Risk of a pandemic The risk that the newly developed avian flu viruses can pose can only be guessed from the previous figures on avian flu diseases. According to WHO data, only 584 bird flu diseases occur in people worldwide (since 2003). However, 345 patients died as a result of the infection, which corresponds to a death rate of around 60 percent. The bird flu pathogen developed in the laboratory is as life-threatening as the conventional H5N1 viruses, but at the same time it is highly contagious, so that millions of deaths could be recorded worldwide if it spread. The pathogen has the potential for an unprecedented pandemic, according to the experts' unanimous opinion. Misuse as a biological weapon would therefore have catastrophic consequences. So the dispute about how to deal with the current research results is understandable, only a simple solution does not seem in sight.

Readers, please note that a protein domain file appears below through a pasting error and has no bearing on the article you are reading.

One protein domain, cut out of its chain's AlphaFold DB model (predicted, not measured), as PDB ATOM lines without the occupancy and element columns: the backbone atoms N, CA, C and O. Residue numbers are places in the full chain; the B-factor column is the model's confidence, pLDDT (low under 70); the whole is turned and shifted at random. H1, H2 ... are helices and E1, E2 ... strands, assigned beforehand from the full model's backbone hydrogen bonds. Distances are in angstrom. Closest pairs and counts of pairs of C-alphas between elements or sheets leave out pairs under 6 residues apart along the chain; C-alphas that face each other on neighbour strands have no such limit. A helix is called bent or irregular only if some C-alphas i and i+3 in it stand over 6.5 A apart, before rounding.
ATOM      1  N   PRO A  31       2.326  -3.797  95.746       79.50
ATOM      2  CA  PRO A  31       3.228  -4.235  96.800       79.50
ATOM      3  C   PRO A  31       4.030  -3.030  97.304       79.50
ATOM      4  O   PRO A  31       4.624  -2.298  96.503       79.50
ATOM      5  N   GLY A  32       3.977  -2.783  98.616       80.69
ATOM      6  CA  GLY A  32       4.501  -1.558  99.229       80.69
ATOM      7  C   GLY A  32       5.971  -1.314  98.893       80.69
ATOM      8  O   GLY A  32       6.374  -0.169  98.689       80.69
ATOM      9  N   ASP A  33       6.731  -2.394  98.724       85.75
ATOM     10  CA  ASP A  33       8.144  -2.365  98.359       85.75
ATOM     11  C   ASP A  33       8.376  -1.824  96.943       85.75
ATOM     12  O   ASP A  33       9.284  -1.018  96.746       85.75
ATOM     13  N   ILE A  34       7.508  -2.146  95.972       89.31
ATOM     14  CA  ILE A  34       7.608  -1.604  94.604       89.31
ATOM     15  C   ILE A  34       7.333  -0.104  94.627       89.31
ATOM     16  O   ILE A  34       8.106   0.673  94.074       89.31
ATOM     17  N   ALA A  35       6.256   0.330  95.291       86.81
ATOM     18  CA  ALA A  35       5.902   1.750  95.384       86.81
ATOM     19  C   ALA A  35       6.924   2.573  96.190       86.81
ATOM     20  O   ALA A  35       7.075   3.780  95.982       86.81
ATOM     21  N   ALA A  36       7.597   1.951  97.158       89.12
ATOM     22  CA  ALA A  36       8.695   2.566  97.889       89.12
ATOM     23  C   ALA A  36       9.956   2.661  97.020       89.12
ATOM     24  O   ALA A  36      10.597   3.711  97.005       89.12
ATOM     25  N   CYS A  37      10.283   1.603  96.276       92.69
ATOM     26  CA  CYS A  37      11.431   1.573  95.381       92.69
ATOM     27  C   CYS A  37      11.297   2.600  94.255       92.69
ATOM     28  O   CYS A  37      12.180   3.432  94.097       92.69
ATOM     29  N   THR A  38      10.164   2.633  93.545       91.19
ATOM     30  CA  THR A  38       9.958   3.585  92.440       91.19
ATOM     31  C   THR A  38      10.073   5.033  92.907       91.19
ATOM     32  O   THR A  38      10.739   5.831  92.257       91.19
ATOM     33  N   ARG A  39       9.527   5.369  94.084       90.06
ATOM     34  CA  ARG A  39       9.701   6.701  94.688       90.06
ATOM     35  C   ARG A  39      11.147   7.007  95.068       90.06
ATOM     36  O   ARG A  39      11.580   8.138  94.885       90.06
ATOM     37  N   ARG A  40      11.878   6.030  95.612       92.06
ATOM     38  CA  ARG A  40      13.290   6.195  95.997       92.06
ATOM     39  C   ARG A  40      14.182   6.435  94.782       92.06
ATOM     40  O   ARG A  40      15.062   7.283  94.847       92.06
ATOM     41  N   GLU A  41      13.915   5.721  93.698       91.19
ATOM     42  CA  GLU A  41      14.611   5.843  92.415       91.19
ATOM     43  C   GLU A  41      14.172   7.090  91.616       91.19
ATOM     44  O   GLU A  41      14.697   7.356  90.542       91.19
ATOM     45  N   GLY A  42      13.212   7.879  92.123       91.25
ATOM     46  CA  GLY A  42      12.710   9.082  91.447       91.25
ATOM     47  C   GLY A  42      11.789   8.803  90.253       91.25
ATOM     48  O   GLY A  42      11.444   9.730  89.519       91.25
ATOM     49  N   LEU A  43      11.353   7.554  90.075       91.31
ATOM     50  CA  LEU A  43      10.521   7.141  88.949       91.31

Expert panel on biosecurity required The aspects of biosecurity have to be reconsidered and checked by an independent expert staff, including the suggestion made by German virus researchers to the “Frankfurter Allgemeine Zeitung” (FAZ). Accordingly, a corresponding committee of international, interdisciplinary and intellectual experts would have to discuss the aspects of biosecurity separately. However, the German virus researchers rate the censorship proposed by the NSABB as short-sighted and overly influenced by security concerns. The future body of the "Global Health Security Policy Board" should "not be shaped by the interests of enforcing national security agendas", but rather "open the view to find new answers to global questions," said the biosecurity expert Petra Dieckmann and the virologists Christian Drosten and Stephan Becker told the "FAZ". (fp)

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Bioterrorism with new laboratory super virus